Leadership: 6 tips to approach teacher observations in online teaching

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Making notes as the lesson is observed.


It is now common knowledge that the pandemic has accelerated the adoption of edtech. Traditional language schools and corporate language training providers have had to adapt overnight to a change they say would have happened in five years had Covid-19 not happened.


This has come with a multitude of new roles for Director of Studies and Academic Managers across language learning apps, online language schools, and online tutoring marketplaces. The biggest shock? Going from managing and training 10 to 20 teachers on-site to having to do so with hundreds or even thousands of teachers based worldwide.
This, of course, complicates the traditional practices of any language school such as informal yet many times useful chats with teachers in the staffroom, keeping track of teacher availability, tracking attendance, or simply building rapport.

There are various alternatives and workarounds to the above. However, teacher observations remains the one area most online teaching platforms either ignore or haven’t had much success with. And I personally don’t blame them, it’s intricate and multilayered.


Here are some tips and ideas that may help you implement a teacher observation procedure and get teachers on your side if you’re responsible for managing and training online language teachers.


Tip 1

If you work for an online tutoring platform, chances are you only (or mainly) work with freelance teachers. This makes things a little bit more complicated. Since they are not employed, it is possible that they also teach on other platforms in order to fill up their schedule and their level of commitment may be lower. Start with thinking about initiatives that could help you gain their trust, get them excited about collaborating with you and your organization, and knock down the screen barrier. For example, online social events where you can tell them more about the company’s mission and they can meet and share experiences with other teachers. This would provide them with a sense of belonging.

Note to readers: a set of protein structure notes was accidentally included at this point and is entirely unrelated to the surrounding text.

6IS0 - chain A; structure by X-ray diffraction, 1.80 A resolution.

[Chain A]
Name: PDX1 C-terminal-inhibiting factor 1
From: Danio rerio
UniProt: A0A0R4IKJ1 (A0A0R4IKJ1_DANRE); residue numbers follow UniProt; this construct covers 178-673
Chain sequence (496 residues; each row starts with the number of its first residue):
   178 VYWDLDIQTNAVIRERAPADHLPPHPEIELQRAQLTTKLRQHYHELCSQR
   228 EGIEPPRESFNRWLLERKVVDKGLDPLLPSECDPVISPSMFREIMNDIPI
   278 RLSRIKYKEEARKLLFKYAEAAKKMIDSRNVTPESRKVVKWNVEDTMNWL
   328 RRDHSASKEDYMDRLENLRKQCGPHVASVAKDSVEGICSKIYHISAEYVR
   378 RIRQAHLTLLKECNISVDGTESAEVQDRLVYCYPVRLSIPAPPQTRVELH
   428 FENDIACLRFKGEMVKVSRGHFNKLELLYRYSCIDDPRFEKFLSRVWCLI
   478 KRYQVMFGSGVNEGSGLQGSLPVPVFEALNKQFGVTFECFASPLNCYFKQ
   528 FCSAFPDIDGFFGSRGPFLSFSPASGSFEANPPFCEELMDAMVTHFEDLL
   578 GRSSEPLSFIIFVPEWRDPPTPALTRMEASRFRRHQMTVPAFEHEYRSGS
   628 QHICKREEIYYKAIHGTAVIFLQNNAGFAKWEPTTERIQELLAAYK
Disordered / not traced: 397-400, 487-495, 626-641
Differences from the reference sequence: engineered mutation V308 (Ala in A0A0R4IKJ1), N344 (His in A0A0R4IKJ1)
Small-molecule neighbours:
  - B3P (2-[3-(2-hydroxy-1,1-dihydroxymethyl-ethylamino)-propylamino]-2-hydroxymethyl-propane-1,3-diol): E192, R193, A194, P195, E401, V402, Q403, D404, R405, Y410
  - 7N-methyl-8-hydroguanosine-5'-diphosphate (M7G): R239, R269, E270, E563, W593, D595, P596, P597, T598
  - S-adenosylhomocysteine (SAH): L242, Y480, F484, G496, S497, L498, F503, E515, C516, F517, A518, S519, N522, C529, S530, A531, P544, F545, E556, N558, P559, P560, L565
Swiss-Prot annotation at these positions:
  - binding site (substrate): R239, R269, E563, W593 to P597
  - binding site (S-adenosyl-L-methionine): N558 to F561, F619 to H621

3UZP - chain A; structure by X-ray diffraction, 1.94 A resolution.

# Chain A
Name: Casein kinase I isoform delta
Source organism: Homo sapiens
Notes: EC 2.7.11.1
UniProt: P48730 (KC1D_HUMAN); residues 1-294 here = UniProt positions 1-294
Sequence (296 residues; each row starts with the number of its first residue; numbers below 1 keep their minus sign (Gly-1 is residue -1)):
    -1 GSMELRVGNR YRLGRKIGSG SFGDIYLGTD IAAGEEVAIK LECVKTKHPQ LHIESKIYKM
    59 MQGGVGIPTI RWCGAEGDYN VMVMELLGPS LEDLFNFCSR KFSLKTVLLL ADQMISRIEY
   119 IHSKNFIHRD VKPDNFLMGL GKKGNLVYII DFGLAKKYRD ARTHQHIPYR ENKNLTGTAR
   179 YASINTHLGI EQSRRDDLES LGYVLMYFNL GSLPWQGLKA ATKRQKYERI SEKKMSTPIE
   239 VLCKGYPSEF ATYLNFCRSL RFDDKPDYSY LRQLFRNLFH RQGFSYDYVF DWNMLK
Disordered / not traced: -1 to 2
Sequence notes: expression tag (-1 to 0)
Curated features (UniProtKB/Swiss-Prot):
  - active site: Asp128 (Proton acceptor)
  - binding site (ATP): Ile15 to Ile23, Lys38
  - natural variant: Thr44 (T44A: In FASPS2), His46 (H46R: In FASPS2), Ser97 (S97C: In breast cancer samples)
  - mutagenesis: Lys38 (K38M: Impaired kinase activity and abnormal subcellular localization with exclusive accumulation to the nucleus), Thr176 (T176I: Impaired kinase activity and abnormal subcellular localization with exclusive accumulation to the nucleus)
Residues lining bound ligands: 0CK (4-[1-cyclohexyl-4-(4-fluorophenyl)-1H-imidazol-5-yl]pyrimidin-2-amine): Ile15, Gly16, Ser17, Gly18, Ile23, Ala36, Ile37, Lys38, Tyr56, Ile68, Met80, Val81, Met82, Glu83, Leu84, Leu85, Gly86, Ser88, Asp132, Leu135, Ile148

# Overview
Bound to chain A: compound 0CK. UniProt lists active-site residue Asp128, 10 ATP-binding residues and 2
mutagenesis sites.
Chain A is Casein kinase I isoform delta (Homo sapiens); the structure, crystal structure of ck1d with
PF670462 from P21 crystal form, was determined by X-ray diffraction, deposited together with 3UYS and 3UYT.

You could also use this type of events to collect feedback on your own leadership skills that you could later use to reflect on how you come across as a leader and spot areas for development. Zoom polls or Google forms allow for feedback collection and sorting.

Tip 2

Use every opportunity you have to show teachers they’re the core of your vision as a leader. Even if they’re not employees of your company, they’re still brand ambassadors and your only direct connection between the customer (your students) and the organization in an online world. Online teaching can be very isolating and can affect teacher performance, so by being empathetic and making teachers feel important you will contribute to their motivation and commitment.

Tip 3

Make sure you inform them of the observation type(s) you’re planning to implement as well as to what you and your organization aim to achieve. Yes, you obviously want to guarantee the best quality service possible to your students, but it is also important to show teachers that you genuinely care about helping them be the best they can be.

Tip 4

If teacher observations haven’t been done in the past, you would need to amend the existing teacher agreement accordingly and ask them to sign the updated version. Bear in mind that there is a possibility that some teachers choose to stop collaborating with your organization as not all of them will be happy with being observed, especially very experienced ones, freelancers, and those who have never worked for regulated language schools.

Tip 5

You might want to get your feet wet by carrying out developmental observations first. As opposed to quality assurance observations, these are less intimidating by their nature. Insist on the benefits and importance of professional development, especially when it comes to online teaching as it’s constantly evolving. Ask teachers to choose one or two areas they would like to develop further or something they would like to experiment with (a specific teaching technique, an outside-the-box activity type…). You should also allow them to choose the lesson they would like to be observed in. This will help them see that your sole intention is to help them become even better teachers.

Tip 6

There is only so much that you can ask freelance teachers so if they prefer not to be observed and you have decided not to make it mandatory, encourage them to bring alternative professional development opportunities to the table and try to come to an agreement together. Ask them how they have learned and developed themselves in the past. Do they prefer to watch videos? Attending conferences? Discussing experiences with other teachers?. You could also suggest that they record the lesson themselves (make sure you get the student(s) permission too!) and then send you the recording in order to minimize the stress and nerves that could come with live observations. Consider if you would benefit from observing the entire lesson or if an extract would suffice.

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